A new bookstore owner for Greenwood, and a new home for ‘Lit Life’
Mary Ann Gwinn shares some literary news, including that in the print edition of The Seattle Times, the Lit Life column is moving from Mondays to Sundays, and that Jeopardy champion and author Tom Nissley is purchasing Santoro’s Books.
Seattle Times book editor
Your Lit Life correspondent has been out and about gathering some highly digestible news bits. But first, here is a special bulletin for our dedicated readers: This is the last time the Lit Life column will run on a Monday. The next Lit Life column will run on Sunday April 20 in the NWArts & Life section, and Sunday will be its home for the foreseeable future.
I distrust change as much as anyone (and maybe more than most), but this is a good thing. The column’s new home will make it neighbors with the Sunday book review page and will roughly double its readership. Sunday is coveted space in the newspaper. This new perch for Lit Life suggests that The Seattle Times brain trust knows books and reading are important to Seattle-area readers. (And, of course, online readers can relax with the column on the weekend, or find it anytime they like.)
This coming Sunday, look for advance word on books coming out in May and June. In other news:
Seattle author, Jeopardy champion and all-round bibliophile Tom Nissley has bought himself a bookstore. Nissley has agreed to purchase Santoro’s Books, an independent bookstore in Seattle’s Greenwood neighborhood, from current owner Carol Santoro.
Nissley is the author of “A Reader’s Book of Days,” a fabulous day-by-day almanac of information about all things literary, fictional and nonfictional, so he has a significant trove of helpful advice for customers already at hand. A store re-opening is tentatively planned for early June.
Sherman Alexie’s National Book Award-winning novel for young adults, “The Absolutely True Diary of a Part-Time Indian,” has been placed on a “hold” list by trustees of the Meridian, Idaho, School District, according to The Associated Press, which means it won’t show up on school library shelves. Alexie, never at a loss for words, tweeted in response: I just got my biannual royalty check. Thank you, book banners, for making my YA novel so popular.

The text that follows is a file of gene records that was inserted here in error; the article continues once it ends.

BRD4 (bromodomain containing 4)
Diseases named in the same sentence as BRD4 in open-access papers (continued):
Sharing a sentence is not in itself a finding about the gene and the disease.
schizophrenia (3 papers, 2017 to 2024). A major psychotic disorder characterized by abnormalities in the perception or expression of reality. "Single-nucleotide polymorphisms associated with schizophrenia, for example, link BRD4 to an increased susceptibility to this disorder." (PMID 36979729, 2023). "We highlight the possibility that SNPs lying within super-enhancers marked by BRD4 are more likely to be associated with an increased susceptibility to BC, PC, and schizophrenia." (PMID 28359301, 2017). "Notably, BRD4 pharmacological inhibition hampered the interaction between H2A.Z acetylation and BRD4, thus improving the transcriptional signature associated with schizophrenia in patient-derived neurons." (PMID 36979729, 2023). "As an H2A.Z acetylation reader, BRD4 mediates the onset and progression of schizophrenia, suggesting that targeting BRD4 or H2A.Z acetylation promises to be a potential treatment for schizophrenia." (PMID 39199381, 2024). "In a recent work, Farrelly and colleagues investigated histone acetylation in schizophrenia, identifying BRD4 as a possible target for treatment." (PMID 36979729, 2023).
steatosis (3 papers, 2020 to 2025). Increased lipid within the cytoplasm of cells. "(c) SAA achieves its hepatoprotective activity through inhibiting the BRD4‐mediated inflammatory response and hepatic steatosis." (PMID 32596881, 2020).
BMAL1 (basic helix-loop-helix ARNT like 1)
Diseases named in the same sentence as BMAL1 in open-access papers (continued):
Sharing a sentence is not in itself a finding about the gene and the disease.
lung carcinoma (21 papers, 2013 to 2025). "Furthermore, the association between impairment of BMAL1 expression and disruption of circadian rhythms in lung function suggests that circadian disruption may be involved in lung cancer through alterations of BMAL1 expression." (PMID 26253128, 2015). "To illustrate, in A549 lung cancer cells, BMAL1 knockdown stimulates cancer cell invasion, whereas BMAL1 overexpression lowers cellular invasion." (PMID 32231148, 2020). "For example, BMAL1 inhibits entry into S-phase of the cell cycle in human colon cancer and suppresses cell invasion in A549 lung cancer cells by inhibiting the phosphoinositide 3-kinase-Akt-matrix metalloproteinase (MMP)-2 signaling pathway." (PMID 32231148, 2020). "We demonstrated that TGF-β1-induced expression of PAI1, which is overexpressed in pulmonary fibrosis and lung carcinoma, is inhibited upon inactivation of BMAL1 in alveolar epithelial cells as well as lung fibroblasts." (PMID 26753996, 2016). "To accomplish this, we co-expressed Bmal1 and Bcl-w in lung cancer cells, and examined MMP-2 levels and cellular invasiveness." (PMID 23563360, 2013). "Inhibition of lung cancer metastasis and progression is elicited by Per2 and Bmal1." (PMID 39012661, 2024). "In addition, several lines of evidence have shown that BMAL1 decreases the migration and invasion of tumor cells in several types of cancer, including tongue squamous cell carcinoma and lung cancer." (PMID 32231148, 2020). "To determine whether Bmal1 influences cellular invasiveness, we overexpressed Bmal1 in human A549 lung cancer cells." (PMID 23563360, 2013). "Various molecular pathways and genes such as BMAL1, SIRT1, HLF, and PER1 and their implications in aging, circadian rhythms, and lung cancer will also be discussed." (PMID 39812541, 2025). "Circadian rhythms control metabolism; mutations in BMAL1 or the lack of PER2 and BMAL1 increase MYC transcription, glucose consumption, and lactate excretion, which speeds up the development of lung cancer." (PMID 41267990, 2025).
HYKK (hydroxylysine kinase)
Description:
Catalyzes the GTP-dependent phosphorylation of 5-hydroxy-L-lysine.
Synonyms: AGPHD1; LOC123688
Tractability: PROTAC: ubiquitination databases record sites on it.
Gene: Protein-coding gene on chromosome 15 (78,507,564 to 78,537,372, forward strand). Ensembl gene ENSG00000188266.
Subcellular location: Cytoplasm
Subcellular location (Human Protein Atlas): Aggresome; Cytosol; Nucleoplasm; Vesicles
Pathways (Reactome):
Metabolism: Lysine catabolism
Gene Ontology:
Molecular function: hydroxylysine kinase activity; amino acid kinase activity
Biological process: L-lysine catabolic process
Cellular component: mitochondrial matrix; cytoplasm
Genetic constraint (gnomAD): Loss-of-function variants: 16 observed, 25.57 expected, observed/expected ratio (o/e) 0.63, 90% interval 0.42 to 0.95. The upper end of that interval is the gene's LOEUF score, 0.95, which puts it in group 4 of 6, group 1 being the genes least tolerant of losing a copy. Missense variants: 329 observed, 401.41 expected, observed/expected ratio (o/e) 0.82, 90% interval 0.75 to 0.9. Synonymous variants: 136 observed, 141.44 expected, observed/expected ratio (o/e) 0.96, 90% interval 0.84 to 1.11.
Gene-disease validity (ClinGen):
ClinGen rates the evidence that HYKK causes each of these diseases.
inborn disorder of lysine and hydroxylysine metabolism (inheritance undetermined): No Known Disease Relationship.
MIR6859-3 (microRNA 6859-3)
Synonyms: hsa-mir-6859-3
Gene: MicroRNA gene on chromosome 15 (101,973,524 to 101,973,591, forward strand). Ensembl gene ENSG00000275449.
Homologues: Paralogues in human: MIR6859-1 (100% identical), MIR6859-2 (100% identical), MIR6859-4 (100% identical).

Meanwhile, on the west side of the Idaho-Washington border, Alexie’s novel “Reservation Blues” has been chosen for Whitman College’s “summer read” program as the book that incoming freshmen will read as part of becoming full-fledged Whitties.
Wednesday, April 23, is World Book Night USA, when volunteers all over the country will give out specially printed books to reluctant or infrequent readers (volunteer “givers” apparently are chosen for their ability to seek these people out).
Several local bookstores plan to participate, including the Elliott Bay Book Co., which at 7 p.m. April 22 will host a “kickoff event” featuring two authors whose books were among the three dozen chosen for the program: Maria Semple, Seattle author of “Where’d You Go Bernadette,” and Jamie Ford, Montana author of the Seattle-based “Hotel at the Corner of Bitter and Sweet.” Interesting tidbit division: These two books are the only books being offered in a Large Print edition.
Finally, Humanities Washington is looking for scholars and cultural experts for their Speakers Program. This is a great opportunity for an author or other knowledge-infused personage to travel around the state to speak to audiences at libraries, schools, museums and historical societies, retirement homes, community centers and civic organizations on their chosen subject. Details are at humanities.org. Deadline is April 25.
Mary Ann Gwinn: 206-464-2357 or email@example.com. Gwinn appears every Tuesday on TVW’s “Well Read,” discussing books with host Terry Tazioli (go to www.tvw.org/shows/well-read for archived episodes). On Twitter @gwinnma.